Specialization of mucosal immunoglobulins in pathogen control and microbiota homeostasis occurred early in vertebrate evolution

Zhen Xu, Fumio Takizawa, Elisa Casadei, Yasuhiro Shibasaki, Yang Ding, Thomas J.C. Sauters, Yongyao Yu, Irene Salinas, J. Oriol Sunyer

研究成果: ジャーナルへの寄稿記事査読

89 被引用数 (Scopus)

抄録

Although mammalian secretory immunoglobulin A (sIgA) targets mucosal pathogens for elimination, its interaction with the microbiota also enables commensal colonization and homeostasis. This paradoxical requirement in the control of pathogens versus microbiota raised the question of whether mucosal (secretory) Igs (sIgs) evolved primarily to protect mucosal surfaces from pathogens or to maintain microbiome homeostasis. To address this central question, we used a primitive vertebrate species (rainbow trout) in which we temporarily depleted its mucosal Ig (sIgT). Fish devoid of sIgT became highly susceptible to a mucosal parasite and failed to develop compensatory IgM responses against it. IgT depletion also induced a profound dysbiosis marked by the loss of sIgT-coated beneficial taxa, expansion of pathobionts, tissue damage, and inflammation. Restitution of sIgT levels in IgT-depleted fish led to a reversal of microbial translocation and tissue damage, as well as to restoration of microbiome homeostasis. Our findings indicate that specialization of sIgs in pathogen and microbiota control occurred concurrently early in evolution, thus revealing primordially conserved principles under which primitive and modern sIgs operate in the control of microbes at mucosal surfaces.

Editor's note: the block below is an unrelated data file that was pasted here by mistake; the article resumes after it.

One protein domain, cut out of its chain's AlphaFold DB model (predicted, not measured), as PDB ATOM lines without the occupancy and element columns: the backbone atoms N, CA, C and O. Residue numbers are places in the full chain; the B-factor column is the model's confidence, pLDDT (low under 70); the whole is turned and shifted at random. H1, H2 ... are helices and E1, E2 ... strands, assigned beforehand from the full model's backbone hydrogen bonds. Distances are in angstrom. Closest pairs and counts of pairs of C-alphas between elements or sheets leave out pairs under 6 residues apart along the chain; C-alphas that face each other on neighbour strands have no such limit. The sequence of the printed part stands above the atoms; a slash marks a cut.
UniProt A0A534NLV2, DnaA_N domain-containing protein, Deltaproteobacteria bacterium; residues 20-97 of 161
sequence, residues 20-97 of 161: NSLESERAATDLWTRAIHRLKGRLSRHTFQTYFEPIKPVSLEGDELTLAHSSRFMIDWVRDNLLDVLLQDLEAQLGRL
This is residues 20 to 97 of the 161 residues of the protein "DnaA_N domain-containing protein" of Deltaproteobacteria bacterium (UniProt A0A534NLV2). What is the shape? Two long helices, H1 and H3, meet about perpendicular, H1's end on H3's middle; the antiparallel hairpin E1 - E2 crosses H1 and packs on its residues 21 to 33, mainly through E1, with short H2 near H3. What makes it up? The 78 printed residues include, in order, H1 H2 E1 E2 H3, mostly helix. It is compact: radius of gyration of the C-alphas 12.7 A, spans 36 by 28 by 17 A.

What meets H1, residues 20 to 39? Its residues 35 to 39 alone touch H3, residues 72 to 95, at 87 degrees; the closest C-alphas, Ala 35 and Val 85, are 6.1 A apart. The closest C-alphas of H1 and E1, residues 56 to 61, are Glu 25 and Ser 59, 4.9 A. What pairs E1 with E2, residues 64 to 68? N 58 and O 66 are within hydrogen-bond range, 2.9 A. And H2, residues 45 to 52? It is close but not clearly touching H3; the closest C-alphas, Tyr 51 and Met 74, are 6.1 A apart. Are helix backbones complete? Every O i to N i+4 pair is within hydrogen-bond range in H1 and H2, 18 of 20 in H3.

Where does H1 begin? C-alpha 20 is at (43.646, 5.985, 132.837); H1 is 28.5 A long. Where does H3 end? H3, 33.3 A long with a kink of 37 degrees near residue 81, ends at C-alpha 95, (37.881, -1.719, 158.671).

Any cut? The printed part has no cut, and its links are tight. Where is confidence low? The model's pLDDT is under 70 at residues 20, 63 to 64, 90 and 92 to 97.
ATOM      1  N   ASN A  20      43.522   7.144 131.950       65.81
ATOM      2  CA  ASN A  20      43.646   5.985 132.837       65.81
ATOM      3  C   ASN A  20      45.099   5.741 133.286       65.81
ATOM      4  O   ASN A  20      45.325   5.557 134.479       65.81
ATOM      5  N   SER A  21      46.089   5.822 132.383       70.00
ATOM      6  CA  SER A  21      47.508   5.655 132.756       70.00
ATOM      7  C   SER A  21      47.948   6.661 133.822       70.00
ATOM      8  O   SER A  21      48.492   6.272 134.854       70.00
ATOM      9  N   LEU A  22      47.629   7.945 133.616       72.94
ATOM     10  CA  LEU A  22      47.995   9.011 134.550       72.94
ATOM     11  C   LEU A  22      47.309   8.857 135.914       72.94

本文言語英語
論文番号eaay3254
ジャーナルScience immunology
5
44
DOI
出版ステータス出版済み - 2020
外部発表はい

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